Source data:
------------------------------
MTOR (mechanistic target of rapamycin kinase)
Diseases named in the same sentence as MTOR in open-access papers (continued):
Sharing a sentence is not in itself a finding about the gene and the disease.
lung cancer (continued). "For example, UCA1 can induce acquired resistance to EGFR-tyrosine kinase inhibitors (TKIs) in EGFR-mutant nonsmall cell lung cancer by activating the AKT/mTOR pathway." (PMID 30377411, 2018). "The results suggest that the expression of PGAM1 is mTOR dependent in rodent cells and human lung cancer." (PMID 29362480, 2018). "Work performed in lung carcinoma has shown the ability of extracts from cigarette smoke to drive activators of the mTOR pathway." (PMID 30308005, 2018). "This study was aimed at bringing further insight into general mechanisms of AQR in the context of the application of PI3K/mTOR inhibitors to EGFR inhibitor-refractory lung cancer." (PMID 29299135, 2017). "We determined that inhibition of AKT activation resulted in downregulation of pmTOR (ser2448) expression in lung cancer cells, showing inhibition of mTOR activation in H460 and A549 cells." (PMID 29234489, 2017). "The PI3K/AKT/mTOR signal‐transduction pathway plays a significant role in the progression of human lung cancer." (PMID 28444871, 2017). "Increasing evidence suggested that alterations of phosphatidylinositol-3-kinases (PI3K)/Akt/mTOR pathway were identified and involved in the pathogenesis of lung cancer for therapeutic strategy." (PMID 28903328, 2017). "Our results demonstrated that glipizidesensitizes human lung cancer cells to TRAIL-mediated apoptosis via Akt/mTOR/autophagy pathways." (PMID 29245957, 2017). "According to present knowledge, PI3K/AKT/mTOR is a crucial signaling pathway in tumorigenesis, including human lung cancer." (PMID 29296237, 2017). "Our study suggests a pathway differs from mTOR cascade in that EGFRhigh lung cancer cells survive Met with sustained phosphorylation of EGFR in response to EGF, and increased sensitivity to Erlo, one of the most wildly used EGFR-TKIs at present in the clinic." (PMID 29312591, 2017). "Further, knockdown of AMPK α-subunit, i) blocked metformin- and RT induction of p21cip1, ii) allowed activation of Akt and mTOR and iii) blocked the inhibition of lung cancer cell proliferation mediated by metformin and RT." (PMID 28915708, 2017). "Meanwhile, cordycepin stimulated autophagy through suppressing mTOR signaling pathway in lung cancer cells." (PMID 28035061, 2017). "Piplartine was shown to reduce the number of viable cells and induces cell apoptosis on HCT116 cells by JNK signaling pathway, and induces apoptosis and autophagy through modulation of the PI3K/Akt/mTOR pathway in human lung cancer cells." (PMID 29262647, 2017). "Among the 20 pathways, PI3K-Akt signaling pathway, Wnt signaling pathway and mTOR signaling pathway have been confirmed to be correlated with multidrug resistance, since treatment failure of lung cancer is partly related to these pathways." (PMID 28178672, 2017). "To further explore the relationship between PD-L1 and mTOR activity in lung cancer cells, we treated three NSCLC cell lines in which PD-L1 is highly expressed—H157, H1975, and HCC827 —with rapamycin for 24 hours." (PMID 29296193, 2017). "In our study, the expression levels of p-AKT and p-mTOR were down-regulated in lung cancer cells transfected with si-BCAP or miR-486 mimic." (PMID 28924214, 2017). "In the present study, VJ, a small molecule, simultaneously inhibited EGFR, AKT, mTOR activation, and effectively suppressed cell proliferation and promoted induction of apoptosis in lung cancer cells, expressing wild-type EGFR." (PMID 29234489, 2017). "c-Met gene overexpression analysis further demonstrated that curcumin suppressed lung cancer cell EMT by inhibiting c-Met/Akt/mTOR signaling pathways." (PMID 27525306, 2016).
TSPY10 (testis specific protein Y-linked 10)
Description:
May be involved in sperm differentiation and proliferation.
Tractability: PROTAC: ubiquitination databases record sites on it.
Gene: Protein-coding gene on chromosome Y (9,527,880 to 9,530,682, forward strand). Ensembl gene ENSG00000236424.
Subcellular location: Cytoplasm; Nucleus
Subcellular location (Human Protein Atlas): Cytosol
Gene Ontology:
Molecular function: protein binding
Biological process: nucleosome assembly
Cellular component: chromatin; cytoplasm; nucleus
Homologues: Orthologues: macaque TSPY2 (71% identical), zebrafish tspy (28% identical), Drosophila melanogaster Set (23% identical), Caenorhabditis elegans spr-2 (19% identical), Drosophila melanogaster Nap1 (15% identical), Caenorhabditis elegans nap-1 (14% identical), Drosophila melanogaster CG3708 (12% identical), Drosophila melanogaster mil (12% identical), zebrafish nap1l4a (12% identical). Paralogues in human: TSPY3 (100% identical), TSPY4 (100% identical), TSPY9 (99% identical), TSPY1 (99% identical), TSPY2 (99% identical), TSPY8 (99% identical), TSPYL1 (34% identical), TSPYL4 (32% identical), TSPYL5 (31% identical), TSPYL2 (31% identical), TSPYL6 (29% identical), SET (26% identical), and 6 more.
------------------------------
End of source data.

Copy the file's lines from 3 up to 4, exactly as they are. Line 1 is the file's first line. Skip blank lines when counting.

Sharing a sentence is not in itself a finding about the gene and the disease.
lung cancer (continued). "For example, UCA1 can induce acquired resistance to EGFR-tyrosine kinase inhibitors (TKIs) in EGFR-mutant nonsmall cell lung cancer by activating the AKT/mTOR pathway." (PMID 30377411, 2018). "The results suggest that the expression of PGAM1 is mTOR dependent in rodent cells and human lung cancer." (PMID 29362480, 2018). "Work performed in lung carcinoma has shown the ability of extracts from cigarette smoke to drive activators of the mTOR pathway." (PMID 30308005, 2018). "This study was aimed at bringing further insight into general mechanisms of AQR in the context of the application of PI3K/mTOR inhibitors to EGFR inhibitor-refractory lung cancer." (PMID 29299135, 2017). "We determined that inhibition of AKT activation resulted in downregulation of pmTOR (ser2448) expression in lung cancer cells, showing inhibition of mTOR activation in H460 and A549 cells." (PMID 29234489, 2017). "The PI3K/AKT/mTOR signal‐transduction pathway plays a significant role in the progression of human lung cancer." (PMID 28444871, 2017). "Increasing evidence suggested that alterations of phosphatidylinositol-3-kinases (PI3K)/Akt/mTOR pathway were identified and involved in the pathogenesis of lung cancer for therapeutic strategy." (PMID 28903328, 2017). "Our results demonstrated that glipizidesensitizes human lung cancer cells to TRAIL-mediated apoptosis via Akt/mTOR/autophagy pathways." (PMID 29245957, 2017). "According to present knowledge, PI3K/AKT/mTOR is a crucial signaling pathway in tumorigenesis, including human lung cancer." (PMID 29296237, 2017). "Our study suggests a pathway differs from mTOR cascade in that EGFRhigh lung cancer cells survive Met with sustained phosphorylation of EGFR in response to EGF, and increased sensitivity to Erlo, one of the most wildly used EGFR-TKIs at present in the clinic." (PMID 29312591, 2017). "Further, knockdown of AMPK α-subunit, i) blocked metformin- and RT induction of p21cip1, ii) allowed activation of Akt and mTOR and iii) blocked the inhibition of lung cancer cell proliferation mediated by metformin and RT." (PMID 28915708, 2017). "Meanwhile, cordycepin stimulated autophagy through suppressing mTOR signaling pathway in lung cancer cells." (PMID 28035061, 2017). "Piplartine was shown to reduce the number of viable cells and induces cell apoptosis on HCT116 cells by JNK signaling pathway, and induces apoptosis and autophagy through modulation of the PI3K/Akt/mTOR pathway in human lung cancer cells." (PMID 29262647, 2017). "Among the 20 pathways, PI3K-Akt signaling pathway, Wnt signaling pathway and mTOR signaling pathway have been confirmed to be correlated with multidrug resistance, since treatment failure of lung cancer is partly related to these pathways." (PMID 28178672, 2017). "To further explore the relationship between PD-L1 and mTOR activity in lung cancer cells, we treated three NSCLC cell lines in which PD-L1 is highly expressed—H157, H1975, and HCC827 —with rapamycin for 24 hours." (PMID 29296193, 2017). "In our study, the expression levels of p-AKT and p-mTOR were down-regulated in lung cancer cells transfected with si-BCAP or miR-486 mimic." (PMID 28924214, 2017). "In the present study, VJ, a small molecule, simultaneously inhibited EGFR, AKT, mTOR activation, and effectively suppressed cell proliferation and promoted induction of apoptosis in lung cancer cells, expressing wild-type EGFR." (PMID 29234489, 2017). "c-Met gene overexpression analysis further demonstrated that curcumin suppressed lung cancer cell EMT by inhibiting c-Met/Akt/mTOR signaling pathways." (PMID 27525306, 2016).